June 20, 2007
Vol. 26, Issue 42
For past issues, select from the drop-down menu.
Thousands of teachers have not been paid properly for months because of errors in a corporate-style payroll system.
Educators are creating public schools designed to serve African-American males under new federal rules on single-gender education.
How can the federal law be changed to make sure struggling schools get help?
Fewer than half the states require students to take even a basic course in economics.
A new study suggests that teachers are adjusting their teaching practices in response to the law—but not always in ways that educators and policymakers might want.
News in Brief: A National Roundup
People in the News
A pair of programs in Mesa, Ariz., blend mathematics with flight simulators, aeronautics, and even mock space-shuttle missions.
At a research workshop hosted by the National Academies, scholars debated what students need to know for future employment.
Public schools in cities often charge higher fees to students from rural areas.
From middle-class urbanites to migrant workers, an increasingly diverse cross section of Chinese families is turning to private schools.
Work on rebuilding Afghanistan’s school system has been challenged by insurgents who have made schools one of their primary targets.
Washington Mayor Adrian M. Fenty assumed power over the city's schools last week and immediately named Michelle A. Rhee as his schools chief.
The University of North Carolina at Chapel Hill has received an $8 million grant to conduct research on teaching children with autism spectrum disorders.
The U.S. Department of Education gave “positive” ratings to just two of the programs and rated seven more as “potentially positive.”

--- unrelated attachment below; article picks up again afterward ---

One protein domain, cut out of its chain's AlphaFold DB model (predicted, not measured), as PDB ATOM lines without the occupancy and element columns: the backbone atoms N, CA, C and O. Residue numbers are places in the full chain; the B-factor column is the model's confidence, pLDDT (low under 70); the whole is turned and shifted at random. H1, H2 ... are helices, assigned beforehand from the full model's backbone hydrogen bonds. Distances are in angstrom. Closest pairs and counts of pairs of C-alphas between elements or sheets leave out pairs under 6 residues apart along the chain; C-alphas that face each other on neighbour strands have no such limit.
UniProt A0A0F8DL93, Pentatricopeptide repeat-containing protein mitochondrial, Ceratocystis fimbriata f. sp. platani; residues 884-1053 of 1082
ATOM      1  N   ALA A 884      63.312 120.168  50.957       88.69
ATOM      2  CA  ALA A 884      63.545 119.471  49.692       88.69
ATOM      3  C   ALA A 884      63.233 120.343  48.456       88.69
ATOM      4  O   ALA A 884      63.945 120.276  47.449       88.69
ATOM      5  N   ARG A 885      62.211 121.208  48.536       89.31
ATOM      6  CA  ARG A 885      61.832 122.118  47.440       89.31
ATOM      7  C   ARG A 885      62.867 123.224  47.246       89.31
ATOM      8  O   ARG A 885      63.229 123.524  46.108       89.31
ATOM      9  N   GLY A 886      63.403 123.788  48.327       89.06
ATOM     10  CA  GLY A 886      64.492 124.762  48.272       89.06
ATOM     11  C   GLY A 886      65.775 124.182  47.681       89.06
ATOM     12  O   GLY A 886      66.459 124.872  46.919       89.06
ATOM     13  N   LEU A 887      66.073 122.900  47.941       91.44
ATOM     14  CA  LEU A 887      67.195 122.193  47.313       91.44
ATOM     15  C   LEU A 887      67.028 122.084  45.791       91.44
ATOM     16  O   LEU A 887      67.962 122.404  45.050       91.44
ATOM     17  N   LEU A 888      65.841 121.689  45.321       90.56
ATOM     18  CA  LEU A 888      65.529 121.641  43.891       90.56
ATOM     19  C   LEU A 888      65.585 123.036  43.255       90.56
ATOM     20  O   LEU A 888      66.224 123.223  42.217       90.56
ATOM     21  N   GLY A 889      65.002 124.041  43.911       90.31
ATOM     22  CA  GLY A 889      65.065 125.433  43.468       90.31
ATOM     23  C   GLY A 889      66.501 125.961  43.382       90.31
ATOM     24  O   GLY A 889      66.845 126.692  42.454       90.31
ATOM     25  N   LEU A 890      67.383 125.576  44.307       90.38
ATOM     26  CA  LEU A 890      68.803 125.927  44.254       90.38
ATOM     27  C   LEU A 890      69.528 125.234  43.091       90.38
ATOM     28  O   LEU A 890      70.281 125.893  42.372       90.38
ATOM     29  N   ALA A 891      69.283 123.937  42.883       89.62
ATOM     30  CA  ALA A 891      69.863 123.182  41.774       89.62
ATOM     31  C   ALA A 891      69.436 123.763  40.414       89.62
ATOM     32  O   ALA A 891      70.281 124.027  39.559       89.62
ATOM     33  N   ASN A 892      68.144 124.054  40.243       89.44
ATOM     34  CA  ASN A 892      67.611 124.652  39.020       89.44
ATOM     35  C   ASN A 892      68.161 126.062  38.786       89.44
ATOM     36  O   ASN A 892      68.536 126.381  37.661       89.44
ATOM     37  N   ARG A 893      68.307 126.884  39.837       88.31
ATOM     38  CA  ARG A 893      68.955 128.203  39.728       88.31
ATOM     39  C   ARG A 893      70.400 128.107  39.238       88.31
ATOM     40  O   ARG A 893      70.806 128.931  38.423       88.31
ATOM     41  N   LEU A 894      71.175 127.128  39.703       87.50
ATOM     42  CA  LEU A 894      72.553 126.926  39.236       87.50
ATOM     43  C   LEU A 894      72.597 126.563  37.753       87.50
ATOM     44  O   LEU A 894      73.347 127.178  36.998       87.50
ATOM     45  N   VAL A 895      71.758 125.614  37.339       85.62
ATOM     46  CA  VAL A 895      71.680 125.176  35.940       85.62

Teaching & Learning Update
Gov. Arnold Schwarzenegger is pushing a proposal to recruit professionals from the fields of math, science, and technology into teaching positions.
The new law aims to slash number of districts—a move that state officials project to save tens of millions of dollars each year in administrative costs.
A federal audit has faulted the Illinois state board of education for failing to adequately monitor how two school districts used their Title I money.
Alaska schools chief Roger Sampson wants the group to work to implement successful education policies across the country.
But the court’s unanimous ruling will likely do little harm in the long run to the Washington Education Association or other public-employee unions.
Support for the law grew substantially when questioners described its goals and emphasis on holding schools to academic standards, according to the survey.
News in Brief: A Washington Roundup
Secretary of Education Margaret Spellings' commission found that schools cited as dangerous need targeted assistance, not just a punitive label.
News in Brief: A Washington Roundup
PAGE 34 - In Perspective
The North East Independent School District in Texas says a focus on data and team teaching have raised scores.
If student data guide the ship at the North East Independent School District here, teachers are the invaluable crew.
PAGE 38 - Commentary
Research rarely leads to significant change because it is often expensive to apply or is a threat to the status quo, says Ronald A. Wolk.
PAGE 39 - Commentary
Charters come in many sizes and shapes, so why not also have religious charter schools?, Lawrence D. Weinberg and Bruce S. Cooper ask.
PAGE 48 - Commentary
Like America, Australia could do with a curricular makeover, higher standards, and universal accountability, writes Chester E. Finn Jr.
Get more stories and free e-newsletters!
Most Popular Stories
- Special Education
- Marion County Public Schools, Ocala, Florida
- Albert Einstein Distinguished Educator Fellowship
- Department Of Energy, Washington D.C.
- Middle States Association Commissions on Elementary and Secondary Schools , Philadelphia, Pennsylvania
- Chief Communications Officer
- Fulton County Schools, Atlanta, Georgia
- Assistant Superintendent, Innovative Programs
- Fulton County Schools, Atlanta, GA, US